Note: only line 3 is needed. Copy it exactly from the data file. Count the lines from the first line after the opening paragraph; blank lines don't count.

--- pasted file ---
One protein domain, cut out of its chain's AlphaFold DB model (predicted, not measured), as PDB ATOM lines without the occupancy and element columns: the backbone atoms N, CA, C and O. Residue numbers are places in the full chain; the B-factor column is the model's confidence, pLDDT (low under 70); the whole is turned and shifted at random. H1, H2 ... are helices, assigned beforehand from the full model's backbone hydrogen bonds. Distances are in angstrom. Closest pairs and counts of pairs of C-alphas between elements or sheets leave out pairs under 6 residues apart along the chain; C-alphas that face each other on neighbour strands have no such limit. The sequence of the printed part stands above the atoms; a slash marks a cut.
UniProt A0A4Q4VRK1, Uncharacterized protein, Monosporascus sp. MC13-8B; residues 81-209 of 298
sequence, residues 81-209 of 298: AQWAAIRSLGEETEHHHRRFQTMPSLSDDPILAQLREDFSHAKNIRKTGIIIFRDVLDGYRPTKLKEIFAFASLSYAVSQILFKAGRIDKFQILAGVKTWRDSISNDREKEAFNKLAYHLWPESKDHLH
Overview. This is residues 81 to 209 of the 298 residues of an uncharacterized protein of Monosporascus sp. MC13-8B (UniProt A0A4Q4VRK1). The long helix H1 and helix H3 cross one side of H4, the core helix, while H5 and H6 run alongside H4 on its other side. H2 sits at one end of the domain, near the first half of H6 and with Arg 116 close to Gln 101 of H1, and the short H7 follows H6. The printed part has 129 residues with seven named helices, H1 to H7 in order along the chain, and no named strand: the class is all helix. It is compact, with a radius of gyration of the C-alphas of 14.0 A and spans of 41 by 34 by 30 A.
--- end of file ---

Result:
Overview. This is residues 81 to 209 of the 298 residues of an uncharacterized protein of Monosporascus sp. MC13-8B (UniProt A0A4Q4VRK1). The long helix H1 and helix H3 cross one side of H4, the core helix, while H5 and H6 run alongside H4 on its other side. H2 sits at one end of the domain, near the first half of H6 and with Arg 116 close to Gln 101 of H1, and the short H7 follows H6. The printed part has 129 residues with seven named helices, H1 to H7 in order along the chain, and no named strand: the class is all helix. It is compact, with a radius of gyration of the C-alphas of 14.0 A and spans of 41 by 34 by 30 A.